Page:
Eternal Return’s COLIN EDWIN Picks His Top 10 Lockdown Albums

Eternal Return's COLIN EDWIN Picks His Top 10 Lockdown Albums 1

Recently, NEWdOG Records announced the release of “Once Only” – the most recent record by prog-rock supergroup – Eternal Return. Following XS Noize’s request, the bass-player of Eternal Return, member of Porcupine Tree, Twinscapes, Metallic Taste Of Blood, O.R.k and solo-artist – Colin Edwin chose his top 10 the most frequently listened to records all through the lockdown.

Bab L’ Bluz – Nayda

I can trance out and listen to Gnawa music all day long, and as I’m unable to go anywhere these days, it’s a welcome form of vicarious travel. You can really hear where the blues come from after listening to Gnawa music, and it seems to be a form of music that readily absorbs and develops, Bab L’Bluz are a great example of a modern take on a very old form. In a similar Gnawa vein, Fangnawa Experience by Fanga & Maalem Abdallah Ginea and the band Electric Jalaba are also on heavy rotation.


Goat – New Games

The intense minimalist band from Japan, rather than the Swedish band of the same name. Sort of like Nick Bartsch’s Ronin but even more fanatical and disciplined. Music for over-anal types or psychopaths (or both) perhaps, but for some reason, I can usually concentrate on boring tasks much better after listening to this. It’s like resetting my brain.


Glintshake – Польза

I copied the Cyrillic title from the album text, but I have no idea what it means, a crate-digging Bandcamp discovery from a couple of years ago but still a favourite. Sounds a bit like The Au-Pairs, This Heat, Talking Heads and maybe Gang of Four meeting up somewhere and having a jam, but in Russian, it’s a lot of fun. A favourite in my car, although of course, I am not driving much these days.


Deftones – Ohms

At least 2020 bought us a new Deftones album and a very good one too. I remember the first time I saw Deftones live, watching from the side of the stage at a festival in Germany, one of their first performances after they’d been inactive for a few years. They had a less than an ideal slot in the mid-afternoon, but they were fantastic, and the sense of rebirth was palpable. After that and despite not really connecting with their earlier records, I totally “got it” and I’ve followed them ever since.


John Foxx – Metamatic

Metamatic used to be a favourite a long time ago, but I hadn’t listened to it for years and years. I’ve recently revisited it; it seems perfect for our now empty, alienating urban landscapes. It’s eerie, sparse, also pretentious and flawed but it manages to sound simultaneously dated and yet also quite futuristic, which messes with my head. Amazing also to think that the cultural climate of the 1980’s allowed for John Foxx to appear on Top Of The Pops robotically singing a song about an Underpass.


Givt – Datenverarbeiter

I sought out several obscure Jaki Liebezeit collaborations after reading Jono Podmore’s excellent biography “Life, Theory and Practice of a Master Musician” last year, which is well worth a read. “Givt” is sonically engaging, and has Jaki Liebezeit playing as inventively as on any Can-record.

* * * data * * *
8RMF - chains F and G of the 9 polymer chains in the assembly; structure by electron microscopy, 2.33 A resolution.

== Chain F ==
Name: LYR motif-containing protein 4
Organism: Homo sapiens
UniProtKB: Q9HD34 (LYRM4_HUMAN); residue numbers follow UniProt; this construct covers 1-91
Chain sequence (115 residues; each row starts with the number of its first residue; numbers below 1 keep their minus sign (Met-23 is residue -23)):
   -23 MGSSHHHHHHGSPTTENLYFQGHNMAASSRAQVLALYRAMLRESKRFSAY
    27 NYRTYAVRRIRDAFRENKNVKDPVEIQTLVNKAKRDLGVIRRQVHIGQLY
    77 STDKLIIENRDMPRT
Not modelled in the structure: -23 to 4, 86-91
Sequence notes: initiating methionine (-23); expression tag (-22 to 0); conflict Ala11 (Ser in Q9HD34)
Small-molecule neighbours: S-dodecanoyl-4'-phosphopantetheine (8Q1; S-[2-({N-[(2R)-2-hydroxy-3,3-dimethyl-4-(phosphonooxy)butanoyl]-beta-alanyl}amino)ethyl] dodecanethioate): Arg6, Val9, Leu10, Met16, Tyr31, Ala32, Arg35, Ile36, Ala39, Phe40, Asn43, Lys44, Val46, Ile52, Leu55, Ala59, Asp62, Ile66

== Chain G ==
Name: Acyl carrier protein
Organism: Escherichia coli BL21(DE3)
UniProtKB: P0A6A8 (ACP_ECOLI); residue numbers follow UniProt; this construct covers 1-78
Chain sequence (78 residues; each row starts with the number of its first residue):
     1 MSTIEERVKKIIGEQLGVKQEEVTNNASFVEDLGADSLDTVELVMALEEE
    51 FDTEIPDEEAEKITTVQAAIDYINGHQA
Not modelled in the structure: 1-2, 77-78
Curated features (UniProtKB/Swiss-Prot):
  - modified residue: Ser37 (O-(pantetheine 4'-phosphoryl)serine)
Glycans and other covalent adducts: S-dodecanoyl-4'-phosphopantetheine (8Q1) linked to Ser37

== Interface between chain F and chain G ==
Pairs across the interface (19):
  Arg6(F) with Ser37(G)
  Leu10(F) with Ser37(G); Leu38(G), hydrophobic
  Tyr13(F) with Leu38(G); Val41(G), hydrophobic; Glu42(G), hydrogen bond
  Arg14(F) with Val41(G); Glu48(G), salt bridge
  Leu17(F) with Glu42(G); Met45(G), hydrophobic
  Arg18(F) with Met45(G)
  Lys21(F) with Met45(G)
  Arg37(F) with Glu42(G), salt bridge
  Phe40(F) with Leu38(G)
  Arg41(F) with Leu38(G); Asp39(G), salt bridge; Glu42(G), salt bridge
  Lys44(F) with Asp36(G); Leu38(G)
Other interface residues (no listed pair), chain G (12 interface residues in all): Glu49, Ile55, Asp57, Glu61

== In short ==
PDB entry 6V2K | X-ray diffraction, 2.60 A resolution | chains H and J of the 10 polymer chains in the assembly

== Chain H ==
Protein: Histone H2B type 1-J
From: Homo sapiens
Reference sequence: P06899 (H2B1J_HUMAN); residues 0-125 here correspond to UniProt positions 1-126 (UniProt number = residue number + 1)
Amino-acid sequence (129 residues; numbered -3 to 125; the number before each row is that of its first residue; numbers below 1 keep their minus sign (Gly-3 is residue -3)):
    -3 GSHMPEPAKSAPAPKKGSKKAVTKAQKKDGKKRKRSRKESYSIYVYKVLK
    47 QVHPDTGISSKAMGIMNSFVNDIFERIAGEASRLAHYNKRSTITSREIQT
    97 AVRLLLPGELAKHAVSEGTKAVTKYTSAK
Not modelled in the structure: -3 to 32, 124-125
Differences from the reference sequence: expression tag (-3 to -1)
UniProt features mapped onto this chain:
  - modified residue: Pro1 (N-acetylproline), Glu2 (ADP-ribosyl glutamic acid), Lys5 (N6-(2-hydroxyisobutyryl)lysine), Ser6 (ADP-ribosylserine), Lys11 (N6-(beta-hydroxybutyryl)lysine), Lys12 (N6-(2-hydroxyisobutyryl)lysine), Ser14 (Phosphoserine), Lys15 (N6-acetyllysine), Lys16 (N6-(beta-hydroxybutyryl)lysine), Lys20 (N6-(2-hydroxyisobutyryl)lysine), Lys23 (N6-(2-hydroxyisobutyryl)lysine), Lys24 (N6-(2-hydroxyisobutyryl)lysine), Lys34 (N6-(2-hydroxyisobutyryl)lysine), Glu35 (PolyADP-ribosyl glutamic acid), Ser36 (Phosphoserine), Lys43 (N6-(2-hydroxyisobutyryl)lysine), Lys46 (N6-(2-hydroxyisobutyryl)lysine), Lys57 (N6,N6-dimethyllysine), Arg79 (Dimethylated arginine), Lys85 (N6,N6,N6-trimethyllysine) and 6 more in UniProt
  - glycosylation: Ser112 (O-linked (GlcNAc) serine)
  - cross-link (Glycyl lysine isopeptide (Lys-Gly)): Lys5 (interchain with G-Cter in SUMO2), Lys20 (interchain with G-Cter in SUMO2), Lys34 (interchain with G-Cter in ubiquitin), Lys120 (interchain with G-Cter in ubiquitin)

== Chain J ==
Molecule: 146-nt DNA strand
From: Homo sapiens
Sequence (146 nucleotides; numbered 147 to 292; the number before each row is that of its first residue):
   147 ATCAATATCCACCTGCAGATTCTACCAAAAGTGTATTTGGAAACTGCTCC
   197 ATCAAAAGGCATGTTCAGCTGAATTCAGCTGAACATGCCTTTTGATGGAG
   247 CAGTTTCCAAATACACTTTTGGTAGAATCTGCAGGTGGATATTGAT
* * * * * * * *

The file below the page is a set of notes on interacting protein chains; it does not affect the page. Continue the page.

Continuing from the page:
Cappella Romana – Lost Voices of Hagia Sophia

I don’t know anything about Medieval Byzantine chants, but I know what I like. A choral album of very old sacred chants recorded live and then processed through a software model of the Hagia Sophia’s acoustics in Istanbul. I read that the modelling involved popping a load of balloons inside the building and recording the sound to capture the reverb’s characteristics, recording nerds will know this as an impulse response convolution reverb.

The importance of the reverb can’t be overstated, added to the voices, there’s an amazing depth to the sound, and it’s a true sonic time travel experience, hearing what it must have been like to listen to those chants in what was once the biggest dome in the world.


Emma Ruth Rundle and Thou – May Our Chambers be Full

Not just an unlikely meeting that really works very well. For me this album is a great soundtrack to this winter of isolation, it’s dark and primal, and something about this album really delves down into the subconscious somehow. Transcendent is probably the right word.


Killing Joke – Extremities, Dirt and Various Repressed Emotions

A bit scary to realize this album came out over 30 years ago as I clearly remember a younger me getting it (on cassette) when it first came out. I am not even sure if this would be my favourite Killing Joke album, but it’s stood the test of time well and still sounds intense, raging and furious to my ears. The album’s themes of environmental degradation and corporate greed are as relevant now as ever. The song Slipstream has taken on a new meaning for me in these time frozen lockdown ever-present moments – “Time means nothing to me anymore”…..


Inna Zhelannya – Izvorot

According to a Russian friend, Inna Zhelannaya sings songs “like your granny would”. My granny never sang anything like this for sure. Izvorot is predominantly new interpretations of ancient Russian folk songs with an almost funky but very trippy, psychedelic vibe, a killer rhythm section. Apparently, mushrooms grow in abundance where these songs come from so the shamanic element is never far away.
I also like to listen to Inna’s mighty bass player Grebstel to try and steal his ideas and admire his amazing tone and feel.


eternal return

Get ‘Once Only’ by Eternal Return


 

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